By James Beaty
Contracts for nearly 200 “term employees” at the McAlester Army Ammunition Plant were set to expire today.
Since McAAP traditionally has a four-day work week, the last day at work for many of them came Thursday.
While the end of their contracts were no doubt devastating to the affected workers and their families, some employees received new contracts and there were also some new hires at the base, resulting in a total reduction of 66 positions, according to a spokesman for the U.S. Army’s Joint Munitions Command, the higher headquarters for McAAP.
Steve Abney, public information officer for the Joint Munitions Command in Rock Island, Ill., said there are approximately 1,700 workers on the McAAP grounds.
Of those, some 1,397 work for McAAP, he said. Others work for the Defense Ammunition Center or other entities, he said.
Workers designated as “term employees” at McAAP were hired and contracted to work for a term, or appointment, of at least a year and a day and for no more than four years, Abney said.
“There were 197 appointments scheduled to expire at the end of March,” Abney said. Today is the last day of March.
Based on the workload, McAAP was able to offer 109 new appointments, he said. That left 88 still losing their jobs.
Also, McAAP was able to offer 22 “new appointments”
for new hires who have not previously worked at the base, Abney said.
When the 109 term employees who were offered new contracts and the 22 new employees are factored in, McAAP is seeing “a net reduction of 66,” he said.
Abney said the employees who lost their jobs came from a variety of places at McAAP. He said the jobs which ended “were mostly blue color-type jobs.”
Are any more term workers expected to lose their jobs during the remainder of the current federal fiscal year, which expires Sept. 30?
“There are 19 more appointments scheduled to expire, mostly in September,” Abney said.
Regarding the 22 new hires, the News-Capital asked why the terms of more employees whose contracts had ended weren’t extended, as opposed to hiring new individuals.
“We have rules we have to follow and veteran status comes into play,” Abney said. For example, a veteran would be given preference over a civilian with no military experience.
Abney linked the job loss to the winding down of the war in Afghanistan, as opposed to the recent cost-cutting sequestration measures enacted by Congress.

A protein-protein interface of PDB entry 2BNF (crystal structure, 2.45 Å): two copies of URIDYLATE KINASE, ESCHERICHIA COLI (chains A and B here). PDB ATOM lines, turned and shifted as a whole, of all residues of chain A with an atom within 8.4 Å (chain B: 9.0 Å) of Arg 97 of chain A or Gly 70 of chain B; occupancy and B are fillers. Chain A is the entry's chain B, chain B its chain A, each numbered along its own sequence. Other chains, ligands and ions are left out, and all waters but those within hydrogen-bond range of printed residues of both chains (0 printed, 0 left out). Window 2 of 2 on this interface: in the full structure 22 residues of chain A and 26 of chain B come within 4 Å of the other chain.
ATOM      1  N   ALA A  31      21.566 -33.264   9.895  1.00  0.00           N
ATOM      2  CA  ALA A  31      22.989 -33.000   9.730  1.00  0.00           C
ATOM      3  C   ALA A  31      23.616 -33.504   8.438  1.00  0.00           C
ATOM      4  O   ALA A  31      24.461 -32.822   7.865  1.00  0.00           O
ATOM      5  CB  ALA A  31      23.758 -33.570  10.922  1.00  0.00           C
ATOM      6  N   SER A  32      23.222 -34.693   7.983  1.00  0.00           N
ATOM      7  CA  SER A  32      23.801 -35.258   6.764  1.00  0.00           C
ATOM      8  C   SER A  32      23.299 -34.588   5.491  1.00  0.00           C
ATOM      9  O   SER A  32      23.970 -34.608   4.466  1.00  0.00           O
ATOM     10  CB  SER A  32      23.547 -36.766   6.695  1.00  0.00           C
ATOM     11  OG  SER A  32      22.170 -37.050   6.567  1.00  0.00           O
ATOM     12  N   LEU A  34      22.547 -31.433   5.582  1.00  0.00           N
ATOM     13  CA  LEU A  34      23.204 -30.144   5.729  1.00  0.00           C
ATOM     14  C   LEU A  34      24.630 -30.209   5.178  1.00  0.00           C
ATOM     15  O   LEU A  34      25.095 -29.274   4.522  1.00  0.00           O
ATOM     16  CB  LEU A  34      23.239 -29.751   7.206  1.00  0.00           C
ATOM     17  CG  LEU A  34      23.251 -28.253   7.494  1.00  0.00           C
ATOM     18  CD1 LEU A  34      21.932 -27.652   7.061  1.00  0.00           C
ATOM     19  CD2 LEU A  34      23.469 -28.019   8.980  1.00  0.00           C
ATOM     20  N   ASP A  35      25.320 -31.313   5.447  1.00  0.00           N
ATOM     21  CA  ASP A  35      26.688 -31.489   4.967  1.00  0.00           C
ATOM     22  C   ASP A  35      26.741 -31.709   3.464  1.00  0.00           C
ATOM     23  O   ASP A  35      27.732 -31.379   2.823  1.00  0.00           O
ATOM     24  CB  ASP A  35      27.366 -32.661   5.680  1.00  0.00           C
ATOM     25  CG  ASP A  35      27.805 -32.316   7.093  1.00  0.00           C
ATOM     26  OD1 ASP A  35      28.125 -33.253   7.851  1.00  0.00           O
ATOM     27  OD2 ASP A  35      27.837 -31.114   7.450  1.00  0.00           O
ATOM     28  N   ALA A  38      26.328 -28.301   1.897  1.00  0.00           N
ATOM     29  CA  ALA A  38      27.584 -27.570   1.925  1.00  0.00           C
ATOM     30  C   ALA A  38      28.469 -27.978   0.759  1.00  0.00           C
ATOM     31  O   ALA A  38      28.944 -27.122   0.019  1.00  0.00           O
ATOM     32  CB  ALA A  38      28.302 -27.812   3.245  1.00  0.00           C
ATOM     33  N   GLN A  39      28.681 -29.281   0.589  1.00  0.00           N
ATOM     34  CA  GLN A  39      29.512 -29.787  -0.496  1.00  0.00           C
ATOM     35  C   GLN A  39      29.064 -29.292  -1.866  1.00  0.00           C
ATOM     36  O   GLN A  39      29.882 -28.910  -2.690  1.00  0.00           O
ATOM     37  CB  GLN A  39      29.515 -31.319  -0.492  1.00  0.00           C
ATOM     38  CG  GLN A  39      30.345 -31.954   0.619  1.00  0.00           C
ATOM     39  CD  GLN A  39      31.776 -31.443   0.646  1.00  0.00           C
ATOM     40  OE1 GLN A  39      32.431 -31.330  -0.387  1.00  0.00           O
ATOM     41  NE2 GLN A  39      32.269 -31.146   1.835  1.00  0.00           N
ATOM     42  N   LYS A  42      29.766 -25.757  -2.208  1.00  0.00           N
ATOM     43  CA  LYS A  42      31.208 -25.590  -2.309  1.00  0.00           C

“Our workload is going down because of the war winding down,” Abney said.
The loss of the jobs does not address the pending furloughs of Department of Defense employees, which have been linked to the sequestration measure — required to cut the federal budget by $85 billion by the end of the current fiscal year and $1.2 trillion over the next 10 years.
While initial reports said Department of Defense civilian employees would face 22 furlough days, the Associated Press is reporting that number has now been reduced to 14.
Currently, the furloughs are on hold while the Pentagon works out the details.
Abney noted the defense bill recently passed in Congress has the effect of letting the Department of Defense decided where to make spending reductions, as opposed to the across-the-board cuts originally mandated by the sequestration measure.
Whether it comes as a result of the winding down of the war in Afghanistan or as a result of sequestration, McAlester Mayor Steve Harrison noted a loss of jobs will still be in effect at McAAP.
“There’s no question employee levels are down,” he said.
Employment levels at McAAP have an effect on the local and area economy, Harrison added.
“This is one of the major drivers behind the steps we had to take to reduce costs,” Harrison said, referring to cost-cutting measures enacted by the city
Through a series of cost-cutting measures, including the lay-off of seven city employees, City Manager Pete Stasiak and his staff have reduced expenses to overcome more than a $1 million deficit in the city’s revenues projected through the end of the city’s fiscal year, which ends June 30.
“They’ve done yeoman’s work in keeping the budget balanced,” Harrison said, acknowledging the matter could change depending on the economy.
“That’s predicated on the situation not getting worse,” Harrison said.
Stasiak’s projections are based on the city’s sales tax revenue coming in at 16 percent below what had originally been budgeted for the next three months remaining in the city’s fiscal year.
Harrison and other city officials are hoping it doesn’t get any worse.
“One would hope that’s where it stays,” Harrison said.
Stasiak also reacted to the loss of jobs at McAAP.
“First and foremost, my heart goes out to these employees and their families for not having their jobs,” he said.
Stasiak is well aware the loss of those jobs can have a significant effect on the amount of city sales tax collections going into the city’s general fund.
“We’ll be watching to see the effect on sales tax because of the reduced income in the city,” Stasiak said.
Meanwhile, Harrison said he’s glad to at least see the number of planned furloughs drop from 22 days to 14 days.
“The 14 is not as bad as the 22,” he said.
Harrison’s also hopeful that allowing the Department of Defense more flexibility will also be beneficial to McAAP.
“I’m glad the folks in Washington gave them more flexibility to find the savings,” he said, referring to the required budget cuts.
Contact James Beaty at firstname.lastname@example.org.